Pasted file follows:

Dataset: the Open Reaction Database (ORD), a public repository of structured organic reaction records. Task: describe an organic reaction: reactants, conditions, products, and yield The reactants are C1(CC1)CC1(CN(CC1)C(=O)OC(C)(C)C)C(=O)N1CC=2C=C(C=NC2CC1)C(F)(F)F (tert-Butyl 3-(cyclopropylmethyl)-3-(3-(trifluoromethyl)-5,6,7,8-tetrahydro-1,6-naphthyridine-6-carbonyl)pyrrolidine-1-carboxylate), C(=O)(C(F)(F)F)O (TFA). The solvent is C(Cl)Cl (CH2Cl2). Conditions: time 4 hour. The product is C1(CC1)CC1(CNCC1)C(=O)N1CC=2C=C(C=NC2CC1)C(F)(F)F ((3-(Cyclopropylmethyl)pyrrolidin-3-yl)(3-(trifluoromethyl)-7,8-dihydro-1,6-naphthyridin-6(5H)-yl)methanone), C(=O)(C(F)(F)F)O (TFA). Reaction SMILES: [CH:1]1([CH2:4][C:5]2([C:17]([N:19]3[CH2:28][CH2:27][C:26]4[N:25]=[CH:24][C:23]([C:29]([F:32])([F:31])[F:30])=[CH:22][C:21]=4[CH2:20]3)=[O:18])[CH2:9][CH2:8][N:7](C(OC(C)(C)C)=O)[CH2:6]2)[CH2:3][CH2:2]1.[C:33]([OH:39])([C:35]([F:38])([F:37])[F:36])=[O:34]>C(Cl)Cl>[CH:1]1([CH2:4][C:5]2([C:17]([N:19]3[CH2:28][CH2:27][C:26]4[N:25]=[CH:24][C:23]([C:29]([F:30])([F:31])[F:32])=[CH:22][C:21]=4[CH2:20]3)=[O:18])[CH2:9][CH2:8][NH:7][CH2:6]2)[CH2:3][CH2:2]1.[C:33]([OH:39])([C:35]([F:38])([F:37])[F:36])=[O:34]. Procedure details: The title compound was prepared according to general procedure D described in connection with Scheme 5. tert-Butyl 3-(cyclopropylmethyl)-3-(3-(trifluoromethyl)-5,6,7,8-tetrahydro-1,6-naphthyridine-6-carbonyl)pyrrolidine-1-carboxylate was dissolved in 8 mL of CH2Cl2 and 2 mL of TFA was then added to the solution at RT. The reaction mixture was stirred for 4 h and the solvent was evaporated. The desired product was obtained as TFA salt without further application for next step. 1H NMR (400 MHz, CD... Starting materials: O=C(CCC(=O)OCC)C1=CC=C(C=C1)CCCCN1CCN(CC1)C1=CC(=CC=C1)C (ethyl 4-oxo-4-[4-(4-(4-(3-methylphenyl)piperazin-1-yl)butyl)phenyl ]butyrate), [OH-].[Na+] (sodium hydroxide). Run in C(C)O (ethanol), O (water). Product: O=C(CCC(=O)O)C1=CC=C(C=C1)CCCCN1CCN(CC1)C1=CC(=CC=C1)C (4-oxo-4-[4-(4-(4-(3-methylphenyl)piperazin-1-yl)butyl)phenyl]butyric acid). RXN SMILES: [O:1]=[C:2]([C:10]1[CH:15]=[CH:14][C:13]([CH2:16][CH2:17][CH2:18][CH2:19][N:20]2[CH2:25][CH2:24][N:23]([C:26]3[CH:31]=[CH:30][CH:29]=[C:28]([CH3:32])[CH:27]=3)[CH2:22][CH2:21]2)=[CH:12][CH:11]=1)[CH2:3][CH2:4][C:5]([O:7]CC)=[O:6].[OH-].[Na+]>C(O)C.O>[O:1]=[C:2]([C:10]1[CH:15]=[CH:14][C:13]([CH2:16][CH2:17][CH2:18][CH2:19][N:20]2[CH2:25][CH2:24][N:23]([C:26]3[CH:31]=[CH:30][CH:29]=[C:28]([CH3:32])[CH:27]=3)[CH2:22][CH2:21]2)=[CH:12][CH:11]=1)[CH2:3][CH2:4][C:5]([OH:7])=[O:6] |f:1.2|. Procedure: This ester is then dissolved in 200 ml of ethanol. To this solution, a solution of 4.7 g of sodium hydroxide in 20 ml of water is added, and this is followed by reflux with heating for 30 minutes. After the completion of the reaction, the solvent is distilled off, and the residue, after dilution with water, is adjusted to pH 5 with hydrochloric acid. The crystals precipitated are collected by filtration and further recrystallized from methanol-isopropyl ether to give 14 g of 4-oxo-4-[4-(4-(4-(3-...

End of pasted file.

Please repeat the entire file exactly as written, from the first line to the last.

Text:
Dataset: the Open Reaction Database (ORD), a public repository of structured organic reaction records. Task: describe an organic reaction: reactants, conditions, products, and yield The reactants are C1(CC1)CC1(CN(CC1)C(=O)OC(C)(C)C)C(=O)N1CC=2C=C(C=NC2CC1)C(F)(F)F (tert-Butyl 3-(cyclopropylmethyl)-3-(3-(trifluoromethyl)-5,6,7,8-tetrahydro-1,6-naphthyridine-6-carbonyl)pyrrolidine-1-carboxylate), C(=O)(C(F)(F)F)O (TFA). The solvent is C(Cl)Cl (CH2Cl2). Conditions: time 4 hour. The product is C1(CC1)CC1(CNCC1)C(=O)N1CC=2C=C(C=NC2CC1)C(F)(F)F ((3-(Cyclopropylmethyl)pyrrolidin-3-yl)(3-(trifluoromethyl)-7,8-dihydro-1,6-naphthyridin-6(5H)-yl)methanone), C(=O)(C(F)(F)F)O (TFA). Reaction SMILES: [CH:1]1([CH2:4][C:5]2([C:17]([N:19]3[CH2:28][CH2:27][C:26]4[N:25]=[CH:24][C:23]([C:29]([F:32])([F:31])[F:30])=[CH:22][C:21]=4[CH2:20]3)=[O:18])[CH2:9][CH2:8][N:7](C(OC(C)(C)C)=O)[CH2:6]2)[CH2:3][CH2:2]1.[C:33]([OH:39])([C:35]([F:38])([F:37])[F:36])=[O:34]>C(Cl)Cl>[CH:1]1([CH2:4][C:5]2([C:17]([N:19]3[CH2:28][CH2:27][C:26]4[N:25]=[CH:24][C:23]([C:29]([F:30])([F:31])[F:32])=[CH:22][C:21]=4[CH2:20]3)=[O:18])[CH2:9][CH2:8][NH:7][CH2:6]2)[CH2:3][CH2:2]1.[C:33]([OH:39])([C:35]([F:38])([F:37])[F:36])=[O:34]. Procedure details: The title compound was prepared according to general procedure D described in connection with Scheme 5. tert-Butyl 3-(cyclopropylmethyl)-3-(3-(trifluoromethyl)-5,6,7,8-tetrahydro-1,6-naphthyridine-6-carbonyl)pyrrolidine-1-carboxylate was dissolved in 8 mL of CH2Cl2 and 2 mL of TFA was then added to the solution at RT. The reaction mixture was stirred for 4 h and the solvent was evaporated. The desired product was obtained as TFA salt without further application for next step. 1H NMR (400 MHz, CD... Starting materials: O=C(CCC(=O)OCC)C1=CC=C(C=C1)CCCCN1CCN(CC1)C1=CC(=CC=C1)C (ethyl 4-oxo-4-[4-(4-(4-(3-methylphenyl)piperazin-1-yl)butyl)phenyl ]butyrate), [OH-].[Na+] (sodium hydroxide). Run in C(C)O (ethanol), O (water). Product: O=C(CCC(=O)O)C1=CC=C(C=C1)CCCCN1CCN(CC1)C1=CC(=CC=C1)C (4-oxo-4-[4-(4-(4-(3-methylphenyl)piperazin-1-yl)butyl)phenyl]butyric acid). RXN SMILES: [O:1]=[C:2]([C:10]1[CH:15]=[CH:14][C:13]([CH2:16][CH2:17][CH2:18][CH2:19][N:20]2[CH2:25][CH2:24][N:23]([C:26]3[CH:31]=[CH:30][CH:29]=[C:28]([CH3:32])[CH:27]=3)[CH2:22][CH2:21]2)=[CH:12][CH:11]=1)[CH2:3][CH2:4][C:5]([O:7]CC)=[O:6].[OH-].[Na+]>C(O)C.O>[O:1]=[C:2]([C:10]1[CH:15]=[CH:14][C:13]([CH2:16][CH2:17][CH2:18][CH2:19][N:20]2[CH2:25][CH2:24][N:23]([C:26]3[CH:31]=[CH:30][CH:29]=[C:28]([CH3:32])[CH:27]=3)[CH2:22][CH2:21]2)=[CH:12][CH:11]=1)[CH2:3][CH2:4][C:5]([OH:7])=[O:6] |f:1.2|. Procedure: This ester is then dissolved in 200 ml of ethanol. To this solution, a solution of 4.7 g of sodium hydroxide in 20 ml of water is added, and this is followed by reflux with heating for 30 minutes. After the completion of the reaction, the solvent is distilled off, and the residue, after dilution with water, is adjusted to pH 5 with hydrochloric acid. The crystals precipitated are collected by filtration and further recrystallized from methanol-isopropyl ether to give 14 g of 4-oxo-4-[4-(4-(4-(3-...